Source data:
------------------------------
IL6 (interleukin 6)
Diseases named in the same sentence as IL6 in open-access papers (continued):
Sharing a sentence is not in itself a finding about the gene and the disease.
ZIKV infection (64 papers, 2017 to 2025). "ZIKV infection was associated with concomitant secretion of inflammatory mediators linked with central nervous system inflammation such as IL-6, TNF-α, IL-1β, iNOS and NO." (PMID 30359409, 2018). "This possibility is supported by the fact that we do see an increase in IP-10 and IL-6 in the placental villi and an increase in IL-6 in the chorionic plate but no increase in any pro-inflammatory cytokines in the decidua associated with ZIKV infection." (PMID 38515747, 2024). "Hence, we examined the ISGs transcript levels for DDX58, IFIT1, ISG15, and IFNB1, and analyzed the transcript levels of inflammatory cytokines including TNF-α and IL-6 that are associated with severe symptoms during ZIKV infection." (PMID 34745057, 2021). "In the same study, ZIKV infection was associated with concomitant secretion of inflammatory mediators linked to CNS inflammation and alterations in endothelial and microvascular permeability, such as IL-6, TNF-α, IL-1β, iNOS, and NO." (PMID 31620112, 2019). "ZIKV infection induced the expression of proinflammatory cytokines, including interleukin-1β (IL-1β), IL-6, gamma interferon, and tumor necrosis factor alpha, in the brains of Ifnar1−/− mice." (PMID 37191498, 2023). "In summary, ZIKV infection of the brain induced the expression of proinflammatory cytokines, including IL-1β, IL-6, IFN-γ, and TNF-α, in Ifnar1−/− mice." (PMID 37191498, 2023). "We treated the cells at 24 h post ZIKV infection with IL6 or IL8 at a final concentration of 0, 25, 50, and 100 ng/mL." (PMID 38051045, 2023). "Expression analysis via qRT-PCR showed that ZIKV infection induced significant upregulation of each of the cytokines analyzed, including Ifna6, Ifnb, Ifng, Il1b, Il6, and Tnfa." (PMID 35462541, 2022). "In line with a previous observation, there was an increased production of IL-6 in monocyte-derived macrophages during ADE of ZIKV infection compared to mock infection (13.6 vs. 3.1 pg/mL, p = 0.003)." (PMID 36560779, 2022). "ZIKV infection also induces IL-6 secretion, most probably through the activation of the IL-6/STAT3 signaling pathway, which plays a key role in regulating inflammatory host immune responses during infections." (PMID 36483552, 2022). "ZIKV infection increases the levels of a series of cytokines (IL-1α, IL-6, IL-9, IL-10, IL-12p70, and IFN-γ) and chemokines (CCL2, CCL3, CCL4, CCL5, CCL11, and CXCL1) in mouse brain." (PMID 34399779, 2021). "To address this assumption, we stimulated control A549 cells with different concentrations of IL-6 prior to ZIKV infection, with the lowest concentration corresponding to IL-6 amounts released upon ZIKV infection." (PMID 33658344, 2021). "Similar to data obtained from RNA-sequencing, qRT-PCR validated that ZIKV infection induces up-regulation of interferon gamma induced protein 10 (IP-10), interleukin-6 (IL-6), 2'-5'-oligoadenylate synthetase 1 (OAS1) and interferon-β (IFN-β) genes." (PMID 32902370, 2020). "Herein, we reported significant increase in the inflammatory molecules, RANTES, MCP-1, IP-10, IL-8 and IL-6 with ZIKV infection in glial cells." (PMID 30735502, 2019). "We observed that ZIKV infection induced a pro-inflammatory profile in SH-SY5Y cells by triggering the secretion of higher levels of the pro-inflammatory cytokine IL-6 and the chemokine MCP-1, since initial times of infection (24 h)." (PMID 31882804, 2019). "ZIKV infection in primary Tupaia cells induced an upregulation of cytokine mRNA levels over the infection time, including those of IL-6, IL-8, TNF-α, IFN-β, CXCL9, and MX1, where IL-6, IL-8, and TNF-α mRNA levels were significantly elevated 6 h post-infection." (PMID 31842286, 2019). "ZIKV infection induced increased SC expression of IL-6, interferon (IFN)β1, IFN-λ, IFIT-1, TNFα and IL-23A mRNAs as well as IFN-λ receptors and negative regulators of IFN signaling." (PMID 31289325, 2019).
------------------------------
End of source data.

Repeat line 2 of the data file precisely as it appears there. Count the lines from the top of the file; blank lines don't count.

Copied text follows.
Diseases named in the same sentence as IL6 in open-access papers (continued):